Antonia Majača, writing on the exhibition The Diary of Drowning (PM Gallery, Zagreb)

A more precise title of the exhibition of Tina Gverović in the Gallery of Expanded Media would probably be: The Diary of Drowning, which bears a negative connotation, is in sharp contrast with what the artist really tries to put across to the audience: here, it is equated with comfort, the sensation of being flooded over, envelopment of all the senses with the veil of the sea, sound, the beauty of being lost. The installation constructed from purified sensations translated into a number of elements shapes the syncretism, which, on the basis of intimate dedication, works with a force on all those who are ready to let themselves go, into the depths that allure and induce, to be recognised as one’s own.

But are we able to let ourselves be immersed in the vastness; are we ready to take a walk into the unknown, or do we remain tied to the land of self-comprehensibility? What goes on in the period between two moments of artistic perceptibility, facts of realisation, production? Does the effect stop or start at that moment?
The young artist does not offer answers to the entire set – or cycle of questions. She neither illustrates them, nor should she. She is definitely aware of the potential existence of the unpredictable, and thus she offers only those signs that we can, but don’t have to follow, in order to detect the area free from territory, boundaries, solid base – the area of freedom and wandering delirium that is defined only by the coordinate system of spirit. Naturally, the signs ought to be characterised, explained on an individual basis, as their coexistence establishes countless possibilities of entangled guidelines.

The sound which fills the gallery in six-minute cycles is composed of deep, warm bass tones, which recall the depth, suppression, inner organic quality and have a sedative effect precisely due to their extra-temporal features. We can perceive the sound through the echo, and thus, thanks to the short time delay, the sound becomes more pregnant and abstract. This enables artistic perception to substantiate its full complicity with the place within which it works, cultivating the friendship of a darkened round dome. The gallery emanates, accepts the extension, becoming, through the artistic intervention, vast and unpredictable in the darkness. Where does the sound come from and where is its starting point – it is difficult to detect under the dome filled with echo, entangled unperceivable lines of force and labyrinths through which the sound flows. The sound is sensitised, identified with the sensation itself, while its identity is comprised of the potential of transposing the state of meditativeness, where the immersion is a paraphrase of artistic or – simply – subjective stratification.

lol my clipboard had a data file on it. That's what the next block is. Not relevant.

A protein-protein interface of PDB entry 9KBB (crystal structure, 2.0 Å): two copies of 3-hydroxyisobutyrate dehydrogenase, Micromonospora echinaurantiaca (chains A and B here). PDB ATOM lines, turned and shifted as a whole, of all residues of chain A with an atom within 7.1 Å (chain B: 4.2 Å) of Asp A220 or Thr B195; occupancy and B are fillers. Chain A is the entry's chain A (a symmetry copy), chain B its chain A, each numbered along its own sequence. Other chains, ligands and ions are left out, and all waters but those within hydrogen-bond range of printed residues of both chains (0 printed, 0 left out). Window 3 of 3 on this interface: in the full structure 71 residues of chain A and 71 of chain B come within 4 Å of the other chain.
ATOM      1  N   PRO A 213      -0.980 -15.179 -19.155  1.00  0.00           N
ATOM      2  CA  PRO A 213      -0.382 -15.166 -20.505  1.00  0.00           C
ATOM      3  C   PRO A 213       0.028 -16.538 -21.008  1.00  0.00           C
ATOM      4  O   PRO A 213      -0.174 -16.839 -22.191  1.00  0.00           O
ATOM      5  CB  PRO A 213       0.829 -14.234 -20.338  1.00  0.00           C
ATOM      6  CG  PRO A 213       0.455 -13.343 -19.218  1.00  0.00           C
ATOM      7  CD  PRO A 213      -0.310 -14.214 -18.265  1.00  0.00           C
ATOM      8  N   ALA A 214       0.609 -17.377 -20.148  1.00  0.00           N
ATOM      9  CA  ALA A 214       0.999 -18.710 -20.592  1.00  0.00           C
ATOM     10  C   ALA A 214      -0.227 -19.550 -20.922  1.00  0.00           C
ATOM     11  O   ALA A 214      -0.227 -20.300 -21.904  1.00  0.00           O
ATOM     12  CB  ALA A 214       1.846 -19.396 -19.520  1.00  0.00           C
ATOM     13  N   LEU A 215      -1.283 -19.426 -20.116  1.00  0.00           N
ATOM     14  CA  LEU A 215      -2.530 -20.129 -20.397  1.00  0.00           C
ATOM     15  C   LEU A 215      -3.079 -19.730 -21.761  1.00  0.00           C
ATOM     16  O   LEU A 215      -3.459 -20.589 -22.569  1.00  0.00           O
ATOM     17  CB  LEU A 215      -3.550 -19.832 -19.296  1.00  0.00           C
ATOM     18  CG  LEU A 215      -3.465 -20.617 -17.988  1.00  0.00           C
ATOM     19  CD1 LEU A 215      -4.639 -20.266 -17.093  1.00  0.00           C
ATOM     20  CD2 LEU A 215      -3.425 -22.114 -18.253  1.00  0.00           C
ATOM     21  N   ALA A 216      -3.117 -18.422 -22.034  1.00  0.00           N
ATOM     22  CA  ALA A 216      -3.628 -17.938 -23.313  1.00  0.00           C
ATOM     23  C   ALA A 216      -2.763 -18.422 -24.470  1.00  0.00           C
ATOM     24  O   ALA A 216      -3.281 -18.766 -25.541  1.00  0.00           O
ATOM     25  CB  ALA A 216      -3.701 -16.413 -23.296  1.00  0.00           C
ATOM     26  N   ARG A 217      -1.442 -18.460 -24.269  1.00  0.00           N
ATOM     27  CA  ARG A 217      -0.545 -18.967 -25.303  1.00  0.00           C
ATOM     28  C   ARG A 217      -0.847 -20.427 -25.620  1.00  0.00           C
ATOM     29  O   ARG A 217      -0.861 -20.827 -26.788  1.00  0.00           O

On the strength of paradigms of potency, the presence of the sea, which is immense and which can be comprehended only on an emotional level, as well as the light, as well as the sound, we are immersed, drowned in the vastness. Projected images of the sea only scratch us in transit, following us and providing a base for our forlornness, as there are no signs nor logical orientation in the sea. We find ourselves sweetly lost in the sea, out of time and out of space. The exact place is not defined, the location is spirit – because (as Shelling teaches us) “nature is invisible spirit, the spirit is invisible nature”.
The eye and mind are offered only one refuge – video presentation of a lighthouse, deprived of iconographic romanticism, for which the location of Dubrovnik is not decisive – it is an image (or the image of the image’s image), only an idea of a lighthouse. It simply directs, without its own expressive power, it is the sign which ought to be followed, freed from aestheticisation, bared of interpretative potential. It is here to “tie” the drowned, indicating the fixed point in the area of real – the point which truly exists – but it need not be followed. The light is the only sign for exit in case of danger.

On the rounded wall of the gallery, there is a drawing on paper composed of delicate arrows indicating movement – which is the movement itself. It reminds one of the movement of a wave, appearing and vanishing depending on the position of an observer; it is dead in space and unperceivable, unless illuminated by black UV-light. The wave is a sign for movement and vice versa; it needs to be followed in the darkness. This sign is not physical; it represents the statement of spirit, a subtly framed sensation. 
The established game with the space – respected and investigated by artistic perception – mediates our sensation by implementing signs. The author shapes the fragile scheme of getting lost and raises questions only implicitly: where do the signs lead us, and should we follow them? What is our movement determined by, and do we actually – in the very rotation and wandering around – unconsciously follow ourselves? How to indicate those places in which two points of a circle meet, the points which form the circle’s segments: do they define the circle, or do they disrupt its rounded quality?

The poetic quality of the ambience demands complete devotion and confidence from the observer: it points to intimate geography, wandering in the immenseness or in the circle, when the circle does not represent a boundary, but the space of infinite possibilities. Its boundaries are untouchable, as each time when we approach them, we become unaware that they exist and thus we keep on wandering. Precisely this challenges the existence of boundaries for those who are free from perceiving them.

Antonija Majača is an independent curator based in Berlin.